The oil and gas industry is fighting back: It’s throwing in big bucks to counter attacks from Sens. Bernie Sanders and Elizabeth Warren that it’s contributing to climate change.
The American Petroleum Institute is planning to spend upward of $1 million through 2020 on a new advertising campaign arguing that it’s actually part of the solution when it comes to slowing the rise of global temperatures.
The main lobbying arm of the oil and gas industry will pour money into broadcast televisions spots, social media posts, billboards and airport placards promoting natural gas as a reason the United States is reducing its greenhouse gas emissions.
The ad blitz comes as Sanders, I-Vt., Warren,D-Mass., and a number of other presidential candidates have promised to ban hydraulic fracturing, or fracking, should they win the White House. And API’s message runs up against the advice of thousands of scientists who say we must keep the remaining oil and gas in the ground as the only way to forestall dangerous warming of the Earth.
A ban on fracking would be a major blow to the industry — one it is increasingly seeking to avoid amid a presidential campaign where polling shows voters are more concerned than ever about climate change. API warns that banning fracking would constitute economic self-sabotage for the United States.
“Here’s a glimpse of that vision ... In the short run, a fracking ban would quickly invite a global recession,” API chief Mike Sommers told members of Congress, Trump administration officials, oil executives and labor union leaders gathered for the group’s annual January luncheon in Washington on Tuesday. “You don’t abolish the most dynamic asset of the world’s leading energy producer without severe consequences.”
But outside economists say that and other warnings API made Tuesday are overblown.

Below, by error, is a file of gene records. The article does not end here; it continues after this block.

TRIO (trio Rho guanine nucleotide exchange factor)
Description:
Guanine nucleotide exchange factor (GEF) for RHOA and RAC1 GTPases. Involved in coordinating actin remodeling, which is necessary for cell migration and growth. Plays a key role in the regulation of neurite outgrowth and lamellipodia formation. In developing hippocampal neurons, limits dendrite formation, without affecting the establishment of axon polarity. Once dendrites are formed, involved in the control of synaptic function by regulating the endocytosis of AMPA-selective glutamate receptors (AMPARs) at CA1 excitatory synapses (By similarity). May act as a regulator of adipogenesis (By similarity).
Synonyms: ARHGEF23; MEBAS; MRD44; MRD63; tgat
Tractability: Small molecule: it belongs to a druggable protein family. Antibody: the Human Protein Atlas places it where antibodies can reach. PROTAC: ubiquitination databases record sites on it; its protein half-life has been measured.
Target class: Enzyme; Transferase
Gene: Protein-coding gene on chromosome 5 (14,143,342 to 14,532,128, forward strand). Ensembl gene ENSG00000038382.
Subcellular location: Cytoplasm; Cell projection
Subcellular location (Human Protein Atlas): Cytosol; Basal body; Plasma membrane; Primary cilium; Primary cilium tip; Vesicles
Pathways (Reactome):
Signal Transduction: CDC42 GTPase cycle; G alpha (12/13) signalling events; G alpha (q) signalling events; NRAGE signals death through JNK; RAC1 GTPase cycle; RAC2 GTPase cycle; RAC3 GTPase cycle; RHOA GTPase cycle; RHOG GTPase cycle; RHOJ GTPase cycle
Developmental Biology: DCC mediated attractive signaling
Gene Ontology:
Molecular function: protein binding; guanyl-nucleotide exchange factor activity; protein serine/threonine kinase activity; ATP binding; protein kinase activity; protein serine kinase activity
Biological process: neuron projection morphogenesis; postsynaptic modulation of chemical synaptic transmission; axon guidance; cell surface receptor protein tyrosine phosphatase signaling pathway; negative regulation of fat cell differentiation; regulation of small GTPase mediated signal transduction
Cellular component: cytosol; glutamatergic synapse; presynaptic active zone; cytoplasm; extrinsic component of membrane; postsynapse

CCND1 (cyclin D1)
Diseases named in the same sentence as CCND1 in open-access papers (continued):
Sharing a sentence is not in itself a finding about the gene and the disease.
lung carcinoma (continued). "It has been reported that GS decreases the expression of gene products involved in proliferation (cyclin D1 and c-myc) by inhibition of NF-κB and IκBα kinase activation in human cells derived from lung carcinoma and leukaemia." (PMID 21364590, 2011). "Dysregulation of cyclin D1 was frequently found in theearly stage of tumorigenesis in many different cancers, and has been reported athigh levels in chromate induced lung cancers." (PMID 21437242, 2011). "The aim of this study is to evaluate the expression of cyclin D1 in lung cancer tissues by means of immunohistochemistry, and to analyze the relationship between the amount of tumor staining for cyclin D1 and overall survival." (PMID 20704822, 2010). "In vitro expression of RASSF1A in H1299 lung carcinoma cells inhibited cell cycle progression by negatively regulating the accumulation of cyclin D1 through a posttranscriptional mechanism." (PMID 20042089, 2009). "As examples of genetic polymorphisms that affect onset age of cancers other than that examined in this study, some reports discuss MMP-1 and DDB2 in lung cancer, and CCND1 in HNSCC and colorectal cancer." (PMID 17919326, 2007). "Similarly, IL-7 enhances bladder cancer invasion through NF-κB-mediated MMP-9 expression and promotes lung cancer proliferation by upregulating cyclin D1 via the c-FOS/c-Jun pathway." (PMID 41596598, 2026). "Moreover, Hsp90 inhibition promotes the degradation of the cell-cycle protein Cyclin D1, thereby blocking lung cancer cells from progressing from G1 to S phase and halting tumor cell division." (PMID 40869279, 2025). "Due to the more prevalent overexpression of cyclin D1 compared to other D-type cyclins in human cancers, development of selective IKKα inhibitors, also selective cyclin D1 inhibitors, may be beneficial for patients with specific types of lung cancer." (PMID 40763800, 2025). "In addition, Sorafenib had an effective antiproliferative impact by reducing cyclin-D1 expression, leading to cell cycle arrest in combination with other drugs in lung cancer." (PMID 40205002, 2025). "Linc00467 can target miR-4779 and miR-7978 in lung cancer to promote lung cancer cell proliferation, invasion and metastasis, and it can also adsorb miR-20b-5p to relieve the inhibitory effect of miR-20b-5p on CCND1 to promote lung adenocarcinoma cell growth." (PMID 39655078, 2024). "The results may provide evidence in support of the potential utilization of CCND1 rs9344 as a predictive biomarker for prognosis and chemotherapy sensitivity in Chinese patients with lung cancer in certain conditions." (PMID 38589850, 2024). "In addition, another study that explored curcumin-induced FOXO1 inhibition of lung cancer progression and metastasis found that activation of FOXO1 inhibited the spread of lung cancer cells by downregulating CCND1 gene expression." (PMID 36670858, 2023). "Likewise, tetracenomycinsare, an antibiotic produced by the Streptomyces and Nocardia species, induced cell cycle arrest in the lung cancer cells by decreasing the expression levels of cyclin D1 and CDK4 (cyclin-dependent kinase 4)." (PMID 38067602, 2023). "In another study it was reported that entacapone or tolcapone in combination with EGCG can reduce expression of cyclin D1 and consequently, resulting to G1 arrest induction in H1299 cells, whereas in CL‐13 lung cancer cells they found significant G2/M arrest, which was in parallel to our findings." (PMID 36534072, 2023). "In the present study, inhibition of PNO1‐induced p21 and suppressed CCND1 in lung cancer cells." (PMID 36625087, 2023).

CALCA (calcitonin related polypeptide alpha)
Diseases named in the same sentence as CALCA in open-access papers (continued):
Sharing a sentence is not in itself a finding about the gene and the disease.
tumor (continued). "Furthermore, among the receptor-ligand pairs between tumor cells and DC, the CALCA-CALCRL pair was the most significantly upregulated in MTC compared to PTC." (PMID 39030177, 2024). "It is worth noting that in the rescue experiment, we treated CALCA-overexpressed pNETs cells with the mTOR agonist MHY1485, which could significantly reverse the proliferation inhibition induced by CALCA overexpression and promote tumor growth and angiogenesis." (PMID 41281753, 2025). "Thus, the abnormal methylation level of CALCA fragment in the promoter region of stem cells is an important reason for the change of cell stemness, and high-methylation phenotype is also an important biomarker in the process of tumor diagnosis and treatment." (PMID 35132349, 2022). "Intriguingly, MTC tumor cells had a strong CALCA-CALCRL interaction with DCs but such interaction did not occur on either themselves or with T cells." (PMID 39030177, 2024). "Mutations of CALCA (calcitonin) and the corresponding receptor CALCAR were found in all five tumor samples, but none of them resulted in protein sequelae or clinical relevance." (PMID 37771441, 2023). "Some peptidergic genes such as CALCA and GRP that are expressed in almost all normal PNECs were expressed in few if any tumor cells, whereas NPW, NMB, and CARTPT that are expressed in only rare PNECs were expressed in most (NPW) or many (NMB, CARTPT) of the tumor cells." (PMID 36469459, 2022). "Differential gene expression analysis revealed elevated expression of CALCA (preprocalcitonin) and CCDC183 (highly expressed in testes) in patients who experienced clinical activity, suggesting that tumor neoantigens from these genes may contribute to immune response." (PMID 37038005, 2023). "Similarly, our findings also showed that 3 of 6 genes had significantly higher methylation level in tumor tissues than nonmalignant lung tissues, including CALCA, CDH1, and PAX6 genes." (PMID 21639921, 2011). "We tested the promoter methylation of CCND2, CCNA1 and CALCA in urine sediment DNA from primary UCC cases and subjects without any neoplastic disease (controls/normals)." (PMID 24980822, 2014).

“I think is highly unlikely that a fracking ban in the US alone would lead to a global recession, but it could slow economic growth in the short term in the U.S. unless it is accompanied by other policies that spur growth,” said Kenneth Gillingham, an economics professor at Yale’s School of Forestry and Environmental Studies.
API points to how the gush of cheap gas from fracking over the past decade has helped shutter hundreds of coal-fired power plants as they are replaced by less-polluting, gas-fired ones. Fracking, along with horizontal drilling, are “as important as the invention the iPhone,” Sommers said.
“We have to serve the vast and growing demand for affordable energy and we have to accelerate progress on the serious challenge of climate change,” added Sommers, who once served as chief of staff for former House speaker John Boehner, R-Ohio.
The API ad campaign is running nationwide, with an emphasis on oil- and gas-producing states such as New Mexico and Pennsylvania, and swing congressional districts in Michigan, Wisconsin, Minnesota and elsewhere. The lobbying group produced seven videos featuring residents from seven states it is targeting.
And in what is likely a bid to emphasize the low emissions of gas compared to coal, the ads referred to the industry as “gas and oil” rather than oil and gas.
“This is natural gas and oil,” the ads read. “This is energy progress.”
When it comes to the new marketing initiative, longtime environmental critics of the oil and gas industry see it as nothing more than an “embarrassing attempt at rebranding [that] doesn’t change anything about the dirty fossil fuels API is pushing,” according to Kelly Martin, director of the Beyond Dirty Fuels campaign at the Sierra Club, which promotes renewable energy sources as a solution to climate change.
Speaking to reporters before the luncheon, Sommers demurred when asked whether API would support specific emissions-reduction targets. But API did release a report in conjunction with the luncheon with hard-number claims on the economic effects of a ban on fracking. The group is saying a ban could lead to as many as 7.3 million fewer jobs.
Yet Jason Furman, a professor of economic policy at Harvard, said that although a ban on fracking would hurt economic growth, the hit would not be nearly enough to make that many people lose their jobs.
“It’s a ludicrous exaggeration of what would be a meaningful hit to the U.S. economy,” Furman said, noting that the U.S. economy shed nearly 9 million jobs economywide during the Great Recession.
He added that “it would be very hard to go from this to a global recession.”
Gillingham, the Yale economist, agreed by noting that the total employment in oil and gas extraction as of last November was 164,800 — an order of magnitude lower than the job losses API projected.
“I am very skeptical of those jobs numbers,” he said for API’s claim.